John Kerry and the Shamefully Servile Way We Talk About Israel

Kerry has already backtracked but so far has stopped short of an explicit apology saying, “[I]f I could rewind the tape, I would have chosen a different word to describe my firm belief that the only way in the long term to have a Jewish state and two nations and two peoples living side by side in peace and security is through a two state solution.”
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Kerry has already backtracked but so far has stopped short of an explicit apology saying, “[I]f I could rewind the tape, I would have chosen a different word to describe my firm belief that the only way in the long term to have a Jewish state and two nations and two peoples living side by side in peace and security is through a two state solution.”
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A favorite pastime of American politicians of both parties is grandstanding on behalf of Israel to appease their pro-Israel benefactors. Republican pols, however, have an added incentive to support the Jewish state because a good chunk of their voting base is composed of evangelical Christians who love Israel so much that they can’t wait to see it destroyed in the Battle of Armageddon. That event will herald the return of the messiah, whom the Jews reject, and in doing so are destined for hell according to the Christians who ostensibly support them.

This odious and combustible concoction is what fuels U.S. policy toward Israel and by extension the greater Middle East. It also helps explain the utterly childish manner in which our elected officials talk about Israel and Palestine. That’s why it is absolutely no surprise that Secretary of State John Kerry is the target of a bipartisan thrashing for making what was essentially an accurate statement about the so called peace process. Speaking to a gathering of of world leaders on Friday Kerry said:

“A two-state solution will be clearly underscored as the only real alternative. Because a unitary state winds up either being an apartheid state with second-class citizens—or it ends up being a state that destroys the capacity of Israel to be a Jewish state.”

It’s as true a summation about the prospect of Israelis and Palestinians living in a unitary state as there is. Kerry is only talking about the hypothetical of a single state “solution” that most agree would be no solution at all. Given that Israel already possesses some characteristics of an apartheid state, Kerry was actually putting the matter mildly and didn’t say that Israel is an apartheid state, but that it could become one. One sign that Israel just might already be an apartheid state is that it has literally been walling off the Palestinian population in the West Bank, Gaza, and East Jerusalem, which as you can imagine has been more than an inconvenience to the people living in those places.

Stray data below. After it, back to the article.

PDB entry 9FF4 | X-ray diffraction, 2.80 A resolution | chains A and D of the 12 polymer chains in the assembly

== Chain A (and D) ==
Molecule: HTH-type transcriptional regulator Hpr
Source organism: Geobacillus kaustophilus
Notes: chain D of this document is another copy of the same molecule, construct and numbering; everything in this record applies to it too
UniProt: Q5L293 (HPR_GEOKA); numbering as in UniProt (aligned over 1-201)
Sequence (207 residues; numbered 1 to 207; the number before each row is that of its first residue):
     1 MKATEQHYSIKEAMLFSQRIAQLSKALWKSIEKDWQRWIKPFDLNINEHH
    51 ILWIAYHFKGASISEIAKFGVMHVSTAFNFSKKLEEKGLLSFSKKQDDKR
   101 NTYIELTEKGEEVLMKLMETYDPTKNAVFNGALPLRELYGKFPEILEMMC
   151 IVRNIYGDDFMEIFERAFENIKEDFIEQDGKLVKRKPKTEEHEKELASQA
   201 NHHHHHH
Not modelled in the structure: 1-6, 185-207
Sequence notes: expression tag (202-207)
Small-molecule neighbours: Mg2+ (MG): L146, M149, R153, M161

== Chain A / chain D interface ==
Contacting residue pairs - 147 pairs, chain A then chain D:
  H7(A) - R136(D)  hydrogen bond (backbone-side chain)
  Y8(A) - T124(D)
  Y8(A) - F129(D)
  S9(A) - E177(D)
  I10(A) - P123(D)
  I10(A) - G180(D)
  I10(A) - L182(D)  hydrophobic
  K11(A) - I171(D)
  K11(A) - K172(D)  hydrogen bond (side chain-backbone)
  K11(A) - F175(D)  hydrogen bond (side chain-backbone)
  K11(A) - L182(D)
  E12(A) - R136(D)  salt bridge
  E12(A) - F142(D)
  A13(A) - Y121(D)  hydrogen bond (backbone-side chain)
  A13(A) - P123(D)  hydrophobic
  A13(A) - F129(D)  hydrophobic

But U.S. lawmakers don’t think so. Enter first Sen. Ted Cruz (R-Tel Aviv) who on the senate floor, called on Kerry to resign, saying that “before any further harm is done to our national security interests and to our critical alliance with the nation of Israel, that John Kerry should offer President Obama his resignation and the president should accept it.” He also called Kerry “unsuitable” for his current position.

(Side note: The U.S. doesn’t have a critical alliance with Israel, but rather Israel has a critical alliance with the U.S., which funds and enables its actions in the occupied territories.)

Meanwhile, House Majority Leader Eric Cantor (R-Haifa) called on Kerry to apologize to Israel, and Sen. Marco Rubio (R-Jerusalem) called Kerry’s remark “outrageous and disappointing.”

Not to be outdone, Democrats piled on as well.

Sen. Barbara Boxer (D-Sderot) called the comparison “nonsensical and ridiculous,” while Sen. Mark Begich (D-Nazareth), who’s up for reelection this year said that “it’s not productive” for Kerry to show his frustrations with the peace negotiations in such a way.

Kerry has already backtracked but so far has stopped short of an explicit apology saying, “[I]f I could rewind the tape, I would have chosen a different word to describe my firm belief that the only way in the long term to have a Jewish state and two nations and two peoples living side by side in peace and security is through a two state solution.”

Amazingly, the congressional kowtowing in this case is only half as shameful as what transpired in May 2011, when Israeli Prime Minister Benjamin Netanyahu received 29 standing ovations during a 47 minute speech to the U.S. Congress. Meanwhile, as far as I can tell, no Palestinian leader has ever even been asked to address Congress.

All of this perfectly demonstrates why the U.S. has been unable to nail down a lasting peace deal between Israel and Palestine for four decades: because it is impossible for the U.S. to be an impartial broker in the negotiations when its lawmakers and negotiators are so beholden to one side. And as long as it continues, there will be no peace for Palestine, Israel, or the United States.